Life Changing Technology

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As an IT specialist I tend to spend most of my time working on a repetitive cycle of issues, I’ve lost count of the number of times I need to reset a router, or clone a failing hard drive, or change a website to improve seo. But once in a while a problem comes along which redefines the way I think about technology.

Meet Angus….


Angus is (in his words, not mine) an ‘Old Dog’ and he doesn’t want to learn ‘new tricks’

However Angus is bright, smart, has a crazy sense of humour and can deliver straight talk like no one else I know.

Angus is also profoundly deaf and his eyesight is failing.

For many years now Angus has become incredibly reliant on his computer as one of the main ways of communicating with friends, family and trades-people. Should his computer ever go wrong then we are quick to get him back up and running, otherwise he becomes isolated very quickly.

When I visit Angus I will use his keyboard and screen to communicate with him. I am lucky, my one fingered typing is quite speedy and so we can correspond in near-to-real-time. However other tradespeople have to communicate via slow careful speech to allow Angus to lip read or pick up their voices through a highly amplified hearing aid.

Because Angus has limited hearing he was unable to use the telephone and this meant that a general conversation with friends and family was always limited to email. He was effectively locked in, with no ability to be able to converse long distance without typing long emails or messages.

We got to chatting about this and about some work which a company called geemarc were doing to harness speech to text on telephone handsets and we set about trying to get Angus hooked up. Of course it is not as simple as you might imagine. To make the system effectively work required a number of steps, and various equipment. It was probably ok for someone who was technically minded, but it really didn’t work in Angus’s case and it led to some significant frustration as we nearly, but not quite, found a solution to his issues. (At this point I would really like to thank Geemarc for their help. We didn’t find a solution through them, but their technology is excellent for others and they helped to guide us in the right direction)

Following on from this, and following further research by Angus on the R.N.I.D website, we identified a new technology from a company called Pedius which used a speech to text app to create a tablet based communications device.

The system works by ‘listening’ to the incoming voice and then translating it into text on the tablet screen. Angus simply talks back and the caller can hear his voice. To all intents and purposes the two parties are talking to one another.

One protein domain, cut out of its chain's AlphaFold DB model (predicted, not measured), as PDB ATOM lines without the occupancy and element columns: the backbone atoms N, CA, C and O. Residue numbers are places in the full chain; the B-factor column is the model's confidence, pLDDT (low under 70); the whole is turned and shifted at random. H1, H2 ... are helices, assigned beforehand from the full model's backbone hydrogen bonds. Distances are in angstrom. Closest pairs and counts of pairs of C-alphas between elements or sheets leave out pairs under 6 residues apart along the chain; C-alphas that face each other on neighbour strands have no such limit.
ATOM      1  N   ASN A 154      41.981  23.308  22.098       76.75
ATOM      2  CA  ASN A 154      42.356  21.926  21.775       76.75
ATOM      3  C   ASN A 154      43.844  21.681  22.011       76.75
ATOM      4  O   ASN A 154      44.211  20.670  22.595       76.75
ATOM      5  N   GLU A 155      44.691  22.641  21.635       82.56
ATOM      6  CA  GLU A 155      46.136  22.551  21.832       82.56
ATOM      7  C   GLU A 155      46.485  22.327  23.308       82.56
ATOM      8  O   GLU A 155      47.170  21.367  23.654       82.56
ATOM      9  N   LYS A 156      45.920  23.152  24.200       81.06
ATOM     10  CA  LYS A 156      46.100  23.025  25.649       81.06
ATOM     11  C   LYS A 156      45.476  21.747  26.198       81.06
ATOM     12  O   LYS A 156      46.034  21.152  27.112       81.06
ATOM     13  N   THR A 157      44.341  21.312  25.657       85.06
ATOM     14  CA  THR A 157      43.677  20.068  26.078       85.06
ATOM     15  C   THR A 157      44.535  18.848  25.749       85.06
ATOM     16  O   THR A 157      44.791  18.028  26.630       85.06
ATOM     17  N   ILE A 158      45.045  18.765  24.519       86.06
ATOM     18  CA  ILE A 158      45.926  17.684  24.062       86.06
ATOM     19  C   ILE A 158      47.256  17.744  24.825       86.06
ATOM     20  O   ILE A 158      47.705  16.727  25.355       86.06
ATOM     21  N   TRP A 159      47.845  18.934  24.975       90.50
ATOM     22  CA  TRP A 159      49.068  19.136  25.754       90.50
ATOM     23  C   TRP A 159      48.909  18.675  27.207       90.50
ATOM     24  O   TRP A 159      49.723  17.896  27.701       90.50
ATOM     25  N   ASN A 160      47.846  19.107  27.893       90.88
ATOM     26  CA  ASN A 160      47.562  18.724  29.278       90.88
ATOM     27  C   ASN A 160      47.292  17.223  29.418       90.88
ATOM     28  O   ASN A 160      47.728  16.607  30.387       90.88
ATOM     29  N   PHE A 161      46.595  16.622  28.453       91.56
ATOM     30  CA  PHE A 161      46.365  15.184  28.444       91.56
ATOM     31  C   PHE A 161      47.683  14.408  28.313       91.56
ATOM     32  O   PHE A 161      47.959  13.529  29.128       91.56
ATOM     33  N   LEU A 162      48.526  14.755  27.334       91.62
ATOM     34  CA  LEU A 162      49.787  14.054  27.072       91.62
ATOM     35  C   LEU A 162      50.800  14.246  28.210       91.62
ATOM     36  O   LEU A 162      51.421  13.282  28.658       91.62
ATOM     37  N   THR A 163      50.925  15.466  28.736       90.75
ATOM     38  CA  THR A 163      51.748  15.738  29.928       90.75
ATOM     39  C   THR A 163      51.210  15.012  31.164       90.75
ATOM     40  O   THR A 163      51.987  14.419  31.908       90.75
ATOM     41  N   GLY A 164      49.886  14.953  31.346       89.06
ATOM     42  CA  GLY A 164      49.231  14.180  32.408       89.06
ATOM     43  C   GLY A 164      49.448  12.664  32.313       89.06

For those of you who were brought up on technology this is an ideal solution, but of course Angus was not brought up in a computer based world. In fact Angus still remembers his 14th Army days where communication was by field radio with ‘Over’ an important part of every communication.

To really make this solution work, we had to identify exactly the right tablet (large enough and bright enough to see, whilst small enough to hold comfortably). We also had to preconfigure the app software to make it accessible for Angus and finally we had to create step by step instructions from powering on the tablet through to making a call and finally to terminating a call.

In truth though, I had significant reservations. This was a lot to learn, a lot of new technology and a person who readily would say to me ‘Martin – keep it simple!’

The outcome of all the effort (especially by Angus) paid off. In the first week of November, late one evening I saw an incoming call with a number I recognised. I had a meaningful conversation with Angus by simply speaking to him and listening to him speaking back. I will freely admit that for me it was an incredibly emotional moment. We had unlocked an area of Angus’s life which had been closed for many years. He can now correspond by voice with friends and family in a way which had been lost to him.

The next time you look at another piece of technology and take it for granted, stop for a moment and think about how it might help others, because sometimes technology really can change lives!